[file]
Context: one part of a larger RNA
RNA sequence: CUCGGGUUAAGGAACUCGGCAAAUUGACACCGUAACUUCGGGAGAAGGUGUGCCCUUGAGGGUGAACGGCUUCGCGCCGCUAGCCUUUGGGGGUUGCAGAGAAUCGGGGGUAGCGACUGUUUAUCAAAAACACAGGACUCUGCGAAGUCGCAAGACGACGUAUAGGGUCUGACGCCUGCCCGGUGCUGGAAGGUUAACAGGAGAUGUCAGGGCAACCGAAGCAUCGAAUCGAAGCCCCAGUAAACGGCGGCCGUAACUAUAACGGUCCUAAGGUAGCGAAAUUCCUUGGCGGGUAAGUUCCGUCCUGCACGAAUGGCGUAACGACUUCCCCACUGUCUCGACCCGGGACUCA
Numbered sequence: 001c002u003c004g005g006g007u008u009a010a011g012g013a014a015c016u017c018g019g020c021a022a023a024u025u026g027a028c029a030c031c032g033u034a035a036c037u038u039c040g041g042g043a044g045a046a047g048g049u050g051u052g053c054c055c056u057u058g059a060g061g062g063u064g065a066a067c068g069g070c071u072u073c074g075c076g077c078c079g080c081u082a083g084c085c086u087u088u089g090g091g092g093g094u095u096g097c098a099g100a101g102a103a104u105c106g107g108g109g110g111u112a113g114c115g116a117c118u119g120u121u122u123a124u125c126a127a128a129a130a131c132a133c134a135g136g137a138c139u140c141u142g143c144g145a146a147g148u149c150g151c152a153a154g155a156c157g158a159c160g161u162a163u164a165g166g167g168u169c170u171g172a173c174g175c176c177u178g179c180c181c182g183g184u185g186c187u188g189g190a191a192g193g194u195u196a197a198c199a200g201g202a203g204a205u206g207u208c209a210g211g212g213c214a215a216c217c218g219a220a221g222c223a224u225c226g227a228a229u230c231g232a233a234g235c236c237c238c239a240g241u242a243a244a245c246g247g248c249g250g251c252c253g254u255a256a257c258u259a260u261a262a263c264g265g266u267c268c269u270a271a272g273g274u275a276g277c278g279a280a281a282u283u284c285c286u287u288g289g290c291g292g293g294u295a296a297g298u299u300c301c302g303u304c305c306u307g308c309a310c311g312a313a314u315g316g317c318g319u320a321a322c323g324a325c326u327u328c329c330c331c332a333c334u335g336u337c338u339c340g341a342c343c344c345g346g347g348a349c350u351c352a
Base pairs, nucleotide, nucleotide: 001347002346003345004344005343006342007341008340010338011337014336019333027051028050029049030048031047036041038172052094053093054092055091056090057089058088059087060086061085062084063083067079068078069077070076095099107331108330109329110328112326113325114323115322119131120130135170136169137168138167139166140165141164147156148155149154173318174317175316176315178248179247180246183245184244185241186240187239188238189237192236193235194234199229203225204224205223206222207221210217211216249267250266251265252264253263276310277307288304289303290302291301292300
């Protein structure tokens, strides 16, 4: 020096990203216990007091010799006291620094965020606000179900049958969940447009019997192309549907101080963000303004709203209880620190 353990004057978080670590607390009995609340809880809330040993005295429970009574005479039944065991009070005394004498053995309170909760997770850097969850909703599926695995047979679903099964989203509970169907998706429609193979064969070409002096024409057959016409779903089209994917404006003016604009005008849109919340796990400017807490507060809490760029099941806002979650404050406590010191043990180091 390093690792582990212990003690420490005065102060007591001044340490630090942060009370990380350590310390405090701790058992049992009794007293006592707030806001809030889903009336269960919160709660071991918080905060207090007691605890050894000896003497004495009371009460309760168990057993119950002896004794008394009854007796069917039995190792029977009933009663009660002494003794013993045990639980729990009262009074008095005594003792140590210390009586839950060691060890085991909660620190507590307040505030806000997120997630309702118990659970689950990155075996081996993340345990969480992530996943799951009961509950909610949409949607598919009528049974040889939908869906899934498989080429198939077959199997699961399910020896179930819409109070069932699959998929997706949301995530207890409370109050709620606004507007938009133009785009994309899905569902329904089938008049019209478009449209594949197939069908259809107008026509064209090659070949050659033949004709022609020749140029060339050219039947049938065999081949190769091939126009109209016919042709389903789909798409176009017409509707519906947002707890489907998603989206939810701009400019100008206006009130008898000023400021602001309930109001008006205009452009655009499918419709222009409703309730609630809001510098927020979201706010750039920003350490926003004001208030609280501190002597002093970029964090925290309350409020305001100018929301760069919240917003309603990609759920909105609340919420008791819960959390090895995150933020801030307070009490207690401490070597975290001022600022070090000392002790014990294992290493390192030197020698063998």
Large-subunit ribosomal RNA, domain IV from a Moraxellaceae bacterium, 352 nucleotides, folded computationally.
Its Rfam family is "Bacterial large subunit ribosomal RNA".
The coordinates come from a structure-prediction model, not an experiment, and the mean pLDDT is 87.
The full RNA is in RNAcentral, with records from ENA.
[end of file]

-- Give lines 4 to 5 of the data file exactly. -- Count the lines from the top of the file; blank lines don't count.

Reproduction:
Base pairs, nucleotide, nucleotide: 001347002346003345004344005343006342007341008340010338011337014336019333027051028050029049030048031047036041038172052094053093054092055091056090057089058088059087060086061085062084063083067079068078069077070076095099107331108330109329110328112326113325114323115322119131120130135170136169137168138167139166140165141164147156148155149154173318174317175316176315178248179247180246183245184244185241186240187239188238189237192236193235194234199229203225204224205223206222207221210217211216249267250266251265252264253263276310277307288304289303290302291301292300
């Protein structure tokens, strides 16, 4: 020096990203216990007091010799006291620094965020606000179900049958969940447009019997192309549907101080963000303004709203209880620190 353990004057978080670590607390009995609340809880809330040993005295429970009574005479039944065991009070005394004498053995309170909760997770850097969850909703599926695995047979679903099964989203509970169907998706429609193979064969070409002096024409057959016409779903089209994917404006003016604009005008849109919340796990400017807490507060809490760029099941806002979650404050406590010191043990180091 390093690792582990212990003690420490005065102060007591001044340490630090942060009370990380350590310390405090701790058992049992009794007293006592707030806001809030889903009336269960919160709660071991918080905060207090007691605890050894000896003497004495009371009460309760168990057993119950002896004794008394009854007796069917039995190792029977009933009663009660002494003794013993045990639980729990009262009074008095005594003792140590210390009586839950060691060890085991909660620190507590307040505030806000997120997630309702118990659970689950990155075996081996993340345990969480992530996943799951009961509950909610949409949607598919009528049974040889939908869906899934498989080429198939077959199997699961399910020896179930819409109070069932699959998929997706949301995530207890409370109050709620606004507007938009133009785009994309899905569902329904089938008049019209478009449209594949197939069908259809107008026509064209090659070949050659033949004709022609020749140029060339050219039947049938065999081949190769091939126009109209016919042709389903789909798409176009017409509707519906947002707890489907998603989206939810701009400019100008206006009130008898000023400021602001309930109001008006205009452009655009499918419709222009409703309730609630809001510098927020979201706010750039920003350490926003004001208030609280501190002597002093970029964090925290309350409020305001100018929301760069919240917003309603990609759920909105609340919420008791819960959390090895995150933020801030307070009490207690401490070597975290001022600022070090000392002790014990294992290493390192030197020698063998």